do enjoy a drink with my friends and we all have different places we want to hit up. Now, we can go from bar to bar without having to interrupt the merriment,” Jackson said. Junior nursing major Brandon Flynn shared Jackson’s enthusiasm. “It’s nice that it’s legal now, you don’t have to hide it anymore. It makes it more relaxed.” The first and smaller district begins at Bayou St. and ends at Cedar St. In bar-hopping terms, that is from O.K. Bicycle Shop and the Union down to O’Daley’s. The second and larger district begins at the east side of Franklin St. and extends all the way to the west side of Water St. To be on the safe side, one may want to think in terms of the front of the Cathedral all the way to the Serda’s and Veet’s area. Controversy has ensued over the three blocks left out of the districts. The opposite sides of Franklin St. and Cedar St. are omitted from the district along with all of Hamilton St. and Lawrence St. This excludes the Haberdasher and the beloved Alabama Music Box. Though many people, including

Council President Reggie Copeland, Haberdasher owner, Naude Gouws and Alabama Music Box owner, David Matthews, wanted these blocks to be included, it was finally decided that the area was a more residential section. The public parks, such as Bienville Square and Cathedral Square, are omitted from the district as well. In an effort to prevent future drunken nuisance, there are additional police officers downtown, every night. The two districts, however, have been established for about three weeks, and seems to be going better than anticipated. Littering, panhandling, vandalism and obscene behavior have yet to increase, while patrons are more than grateful they can now get their libations to-go. When I asked Bier Garten co-owner, Matt Golden, about any noticeable changes since the ordinance passed, he said, “Patron behavior really hasn’t changed. Business really hasn’t changed. It’s a welcoming environment down here; it’s a great place to hang out. To be honest with you, there are really no negatives to it. You’re not going to get hassled for walking around with an al-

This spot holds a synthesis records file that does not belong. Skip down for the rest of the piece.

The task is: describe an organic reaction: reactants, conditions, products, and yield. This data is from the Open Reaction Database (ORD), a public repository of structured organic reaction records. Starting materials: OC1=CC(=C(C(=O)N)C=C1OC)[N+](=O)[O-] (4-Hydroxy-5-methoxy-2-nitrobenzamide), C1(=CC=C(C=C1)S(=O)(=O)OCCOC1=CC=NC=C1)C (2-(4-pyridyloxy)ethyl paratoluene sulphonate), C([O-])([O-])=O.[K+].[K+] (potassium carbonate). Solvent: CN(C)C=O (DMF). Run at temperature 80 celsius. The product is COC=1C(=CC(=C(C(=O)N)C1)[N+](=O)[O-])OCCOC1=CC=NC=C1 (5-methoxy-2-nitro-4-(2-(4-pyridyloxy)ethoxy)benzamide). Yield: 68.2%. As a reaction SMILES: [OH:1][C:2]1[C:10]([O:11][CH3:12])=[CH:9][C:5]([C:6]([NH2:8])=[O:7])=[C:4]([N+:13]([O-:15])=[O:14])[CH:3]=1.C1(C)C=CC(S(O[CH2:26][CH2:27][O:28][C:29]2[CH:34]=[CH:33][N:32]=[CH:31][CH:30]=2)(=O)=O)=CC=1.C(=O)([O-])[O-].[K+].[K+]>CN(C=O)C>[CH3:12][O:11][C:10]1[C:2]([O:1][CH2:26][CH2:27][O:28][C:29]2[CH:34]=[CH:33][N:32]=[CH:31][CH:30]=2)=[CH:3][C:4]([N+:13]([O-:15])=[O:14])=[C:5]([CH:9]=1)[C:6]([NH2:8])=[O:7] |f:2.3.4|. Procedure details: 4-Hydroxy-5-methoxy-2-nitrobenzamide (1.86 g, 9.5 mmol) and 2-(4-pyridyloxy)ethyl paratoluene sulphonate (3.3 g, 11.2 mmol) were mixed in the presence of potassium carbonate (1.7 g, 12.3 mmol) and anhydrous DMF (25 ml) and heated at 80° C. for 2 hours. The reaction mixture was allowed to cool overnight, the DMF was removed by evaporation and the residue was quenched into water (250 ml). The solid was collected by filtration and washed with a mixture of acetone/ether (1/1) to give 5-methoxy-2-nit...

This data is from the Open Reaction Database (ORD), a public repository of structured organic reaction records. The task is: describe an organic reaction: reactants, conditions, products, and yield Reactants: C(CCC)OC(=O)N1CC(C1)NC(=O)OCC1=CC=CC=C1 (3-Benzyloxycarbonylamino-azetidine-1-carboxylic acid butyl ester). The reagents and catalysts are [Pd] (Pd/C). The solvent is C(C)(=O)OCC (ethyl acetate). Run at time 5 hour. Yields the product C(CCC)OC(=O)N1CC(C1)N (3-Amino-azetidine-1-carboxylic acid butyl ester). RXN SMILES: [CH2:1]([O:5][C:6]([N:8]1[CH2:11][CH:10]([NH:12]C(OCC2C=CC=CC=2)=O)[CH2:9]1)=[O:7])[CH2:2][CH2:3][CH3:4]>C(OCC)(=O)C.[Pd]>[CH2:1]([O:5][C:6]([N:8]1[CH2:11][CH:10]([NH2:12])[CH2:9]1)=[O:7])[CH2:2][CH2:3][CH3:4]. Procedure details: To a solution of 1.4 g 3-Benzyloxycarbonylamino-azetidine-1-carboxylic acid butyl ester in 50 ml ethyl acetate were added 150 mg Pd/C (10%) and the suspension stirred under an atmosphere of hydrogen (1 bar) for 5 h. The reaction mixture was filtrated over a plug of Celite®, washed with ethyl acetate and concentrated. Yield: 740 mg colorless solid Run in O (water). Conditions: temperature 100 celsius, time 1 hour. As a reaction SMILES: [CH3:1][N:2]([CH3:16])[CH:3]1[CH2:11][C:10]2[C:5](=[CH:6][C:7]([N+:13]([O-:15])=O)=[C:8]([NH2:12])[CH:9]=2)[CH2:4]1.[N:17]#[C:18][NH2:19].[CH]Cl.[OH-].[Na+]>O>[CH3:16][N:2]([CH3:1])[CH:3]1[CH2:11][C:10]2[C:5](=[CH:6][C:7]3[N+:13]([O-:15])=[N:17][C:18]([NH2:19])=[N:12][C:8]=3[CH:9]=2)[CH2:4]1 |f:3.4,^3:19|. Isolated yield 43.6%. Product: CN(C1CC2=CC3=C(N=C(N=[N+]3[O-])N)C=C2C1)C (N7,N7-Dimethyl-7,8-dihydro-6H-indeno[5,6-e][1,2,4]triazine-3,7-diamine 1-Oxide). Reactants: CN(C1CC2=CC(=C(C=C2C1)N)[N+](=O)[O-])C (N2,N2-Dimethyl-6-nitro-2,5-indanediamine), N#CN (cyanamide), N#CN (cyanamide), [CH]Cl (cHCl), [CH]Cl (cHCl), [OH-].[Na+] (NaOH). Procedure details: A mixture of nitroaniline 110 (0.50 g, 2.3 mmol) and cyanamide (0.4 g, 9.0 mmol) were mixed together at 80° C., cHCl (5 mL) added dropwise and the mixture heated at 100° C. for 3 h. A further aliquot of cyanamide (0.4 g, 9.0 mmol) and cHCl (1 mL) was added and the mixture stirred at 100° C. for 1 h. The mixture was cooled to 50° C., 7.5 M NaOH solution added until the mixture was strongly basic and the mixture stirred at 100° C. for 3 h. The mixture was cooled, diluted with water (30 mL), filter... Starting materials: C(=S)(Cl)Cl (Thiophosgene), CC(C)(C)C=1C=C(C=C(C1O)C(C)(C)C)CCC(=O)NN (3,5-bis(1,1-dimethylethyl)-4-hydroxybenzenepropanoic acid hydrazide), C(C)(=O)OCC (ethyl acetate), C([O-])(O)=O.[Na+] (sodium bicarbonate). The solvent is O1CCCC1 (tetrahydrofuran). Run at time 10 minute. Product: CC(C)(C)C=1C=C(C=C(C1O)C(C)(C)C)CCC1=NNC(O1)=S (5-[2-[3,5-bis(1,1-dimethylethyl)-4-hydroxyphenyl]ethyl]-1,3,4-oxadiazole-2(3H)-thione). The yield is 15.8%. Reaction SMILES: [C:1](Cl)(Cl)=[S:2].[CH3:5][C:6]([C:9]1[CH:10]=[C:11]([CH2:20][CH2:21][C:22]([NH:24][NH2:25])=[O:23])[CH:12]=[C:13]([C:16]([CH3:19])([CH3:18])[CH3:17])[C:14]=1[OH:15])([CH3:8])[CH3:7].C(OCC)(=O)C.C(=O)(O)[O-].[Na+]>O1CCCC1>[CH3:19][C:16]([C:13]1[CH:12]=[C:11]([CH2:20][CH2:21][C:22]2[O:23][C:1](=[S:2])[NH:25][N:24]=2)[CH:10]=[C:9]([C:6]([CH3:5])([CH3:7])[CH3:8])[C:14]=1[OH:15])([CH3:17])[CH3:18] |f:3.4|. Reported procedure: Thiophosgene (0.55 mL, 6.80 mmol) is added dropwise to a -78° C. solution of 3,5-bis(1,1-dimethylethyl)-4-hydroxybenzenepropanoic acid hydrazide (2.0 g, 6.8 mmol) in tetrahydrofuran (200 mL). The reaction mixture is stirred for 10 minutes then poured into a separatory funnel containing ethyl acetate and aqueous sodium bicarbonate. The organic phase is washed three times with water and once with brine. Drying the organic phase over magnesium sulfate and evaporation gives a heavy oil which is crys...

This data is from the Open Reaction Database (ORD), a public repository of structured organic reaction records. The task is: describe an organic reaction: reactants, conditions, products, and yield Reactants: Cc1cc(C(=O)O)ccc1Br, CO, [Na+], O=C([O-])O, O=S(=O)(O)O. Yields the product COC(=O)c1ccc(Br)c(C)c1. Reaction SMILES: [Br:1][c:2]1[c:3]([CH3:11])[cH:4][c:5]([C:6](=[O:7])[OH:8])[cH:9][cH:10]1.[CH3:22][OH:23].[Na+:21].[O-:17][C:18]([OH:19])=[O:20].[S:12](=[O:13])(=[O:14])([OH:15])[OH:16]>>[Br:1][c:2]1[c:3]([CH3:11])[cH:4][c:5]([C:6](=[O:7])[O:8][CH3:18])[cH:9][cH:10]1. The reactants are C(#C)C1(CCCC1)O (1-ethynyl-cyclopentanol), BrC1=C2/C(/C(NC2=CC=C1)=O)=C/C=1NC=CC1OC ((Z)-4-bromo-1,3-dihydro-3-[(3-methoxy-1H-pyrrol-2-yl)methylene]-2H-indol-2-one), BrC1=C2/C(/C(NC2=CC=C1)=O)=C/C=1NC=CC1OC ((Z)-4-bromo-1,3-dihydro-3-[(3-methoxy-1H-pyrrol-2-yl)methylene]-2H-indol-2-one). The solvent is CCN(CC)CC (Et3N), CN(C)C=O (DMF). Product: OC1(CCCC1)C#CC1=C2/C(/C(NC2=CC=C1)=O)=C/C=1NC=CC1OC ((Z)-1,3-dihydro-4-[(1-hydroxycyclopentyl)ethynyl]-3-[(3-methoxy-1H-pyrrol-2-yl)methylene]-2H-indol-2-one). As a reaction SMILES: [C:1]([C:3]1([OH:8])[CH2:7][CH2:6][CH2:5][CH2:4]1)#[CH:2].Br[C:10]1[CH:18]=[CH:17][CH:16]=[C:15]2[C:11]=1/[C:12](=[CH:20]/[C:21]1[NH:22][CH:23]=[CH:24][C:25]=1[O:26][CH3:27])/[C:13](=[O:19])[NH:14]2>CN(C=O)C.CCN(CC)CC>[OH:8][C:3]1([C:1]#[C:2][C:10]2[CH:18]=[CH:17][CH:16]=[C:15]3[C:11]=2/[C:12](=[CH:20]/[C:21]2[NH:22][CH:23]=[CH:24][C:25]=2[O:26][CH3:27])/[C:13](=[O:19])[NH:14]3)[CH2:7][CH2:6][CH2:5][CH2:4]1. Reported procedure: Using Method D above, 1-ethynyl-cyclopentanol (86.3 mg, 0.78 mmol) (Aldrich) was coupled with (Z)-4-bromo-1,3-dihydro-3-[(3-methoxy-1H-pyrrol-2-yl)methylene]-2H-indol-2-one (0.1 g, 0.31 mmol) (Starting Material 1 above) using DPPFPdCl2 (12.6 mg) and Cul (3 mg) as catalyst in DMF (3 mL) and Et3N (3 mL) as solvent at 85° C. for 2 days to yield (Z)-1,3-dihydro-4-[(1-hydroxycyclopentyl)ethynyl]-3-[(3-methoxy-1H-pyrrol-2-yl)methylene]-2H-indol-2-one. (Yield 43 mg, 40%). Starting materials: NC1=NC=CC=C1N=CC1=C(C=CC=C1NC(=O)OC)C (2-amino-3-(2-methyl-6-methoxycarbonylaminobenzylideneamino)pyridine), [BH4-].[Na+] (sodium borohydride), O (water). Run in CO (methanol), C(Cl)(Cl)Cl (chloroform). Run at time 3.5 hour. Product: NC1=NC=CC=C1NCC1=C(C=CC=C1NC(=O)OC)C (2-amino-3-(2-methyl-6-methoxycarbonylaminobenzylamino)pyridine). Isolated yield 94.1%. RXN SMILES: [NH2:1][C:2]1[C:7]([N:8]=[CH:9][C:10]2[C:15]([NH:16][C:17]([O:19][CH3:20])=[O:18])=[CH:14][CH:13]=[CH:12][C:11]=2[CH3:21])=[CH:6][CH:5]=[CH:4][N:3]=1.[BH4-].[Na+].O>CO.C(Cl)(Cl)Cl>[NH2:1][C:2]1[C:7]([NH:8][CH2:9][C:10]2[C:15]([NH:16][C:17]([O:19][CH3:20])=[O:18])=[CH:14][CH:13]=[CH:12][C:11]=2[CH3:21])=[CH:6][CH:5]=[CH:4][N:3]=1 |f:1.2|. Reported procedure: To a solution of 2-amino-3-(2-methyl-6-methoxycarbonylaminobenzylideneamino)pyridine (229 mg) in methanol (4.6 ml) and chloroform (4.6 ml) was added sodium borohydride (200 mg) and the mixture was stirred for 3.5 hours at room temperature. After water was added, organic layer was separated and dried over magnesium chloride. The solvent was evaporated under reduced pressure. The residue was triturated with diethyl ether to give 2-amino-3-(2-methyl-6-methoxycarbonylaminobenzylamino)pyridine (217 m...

coholic beverage.” Surfing from Club 5’4 to Buck’s Pizza to Serda’s to Booradley’s is fine. Checking out the Music Box or Haberdasher, however, requires patrons to chug it or trash it by the time they get to the Cathedral, or else they may find themselves casualties of such a great, new dynamic to the downtown scene. Just do as Budweiser suggests, “Drink Responsibly,” it’s not as crazy as it sounds.

Correction For the JagLife Spotlight in last week’s edition of The Vanguard, a photo of this year’s Relay for Life was chosen. The Luminaria pictured, however, were mistakenly captioned as being lit only to remember those who had lost their battles with cancer. In actuality, these symbols are also used to celebrate and honor those who are still fighting.




VOL. 52, NO. 13/ APR. 15 , 2013

Sophomore Beard pitcher perfect for South Alabama By PATRICK HERRING


here are some combinations in the world that are just meant to be. Peanut butter and jelly. Cookies and milk. Popcorn and movies. And more recently, Farish Beard and the University of South Alabama. The Fairhope native has been on campus for less than two years, but has already made a name for herself. Beard is a pitcher for the South Alabama softball team, which is in the midst of its best season in the program’s short history. The team is currently ranked inside the top 25 in the country and has put together a 38-7 record. Their success is due in part to the Beard’s efforts on the mound. She sports a 17-0 record, having yet to tarnish her stat sheet with a loss this season. Just two short years ago, Beard was pitching for Fairhope High School, a mere 30-minute drive from campus. While playing for the Pirates, she put together quite a prep résumé. In 2011 she led Fairhope to an Area 3 tournament championship, a runnerup spot in the 6A regional tournament and a third-place finish in the state tournament. Over her high school career, Beard threw 23 no-hitters, recorded 1,461 strikeouts and had an ERA of just 0.78. Her play quickly caught the attention of USA head softball coach Becky Clark. “We felt like Farish had the physical tools to become a front-line pitcher and just needed some mechanical work in order to develop,” Clark said. “She has a tremendous amount of movement. You don’t see pitchers everyday who can spin and move the ball the way Farish can.” Lucky for Clark and USA, Beard was as interested in South Alabama as they were in her. “Getting offered to play at USA was a dream come true,” Beard said. “Knowing that I would be so close to home and my family would be able to see me play was really important to me.” With Clark still in the process of building the program, Beard also saw a chance to help get the ball rolling for South Alabama softball. “The idea of being a part of such a young program and being able to make something big happen was a great opportunity for me,” Beard said. So Beard committed to play for Clark at USA, setting the wheels in motion for her to become the pitcher she is today. In her freshman season, the softball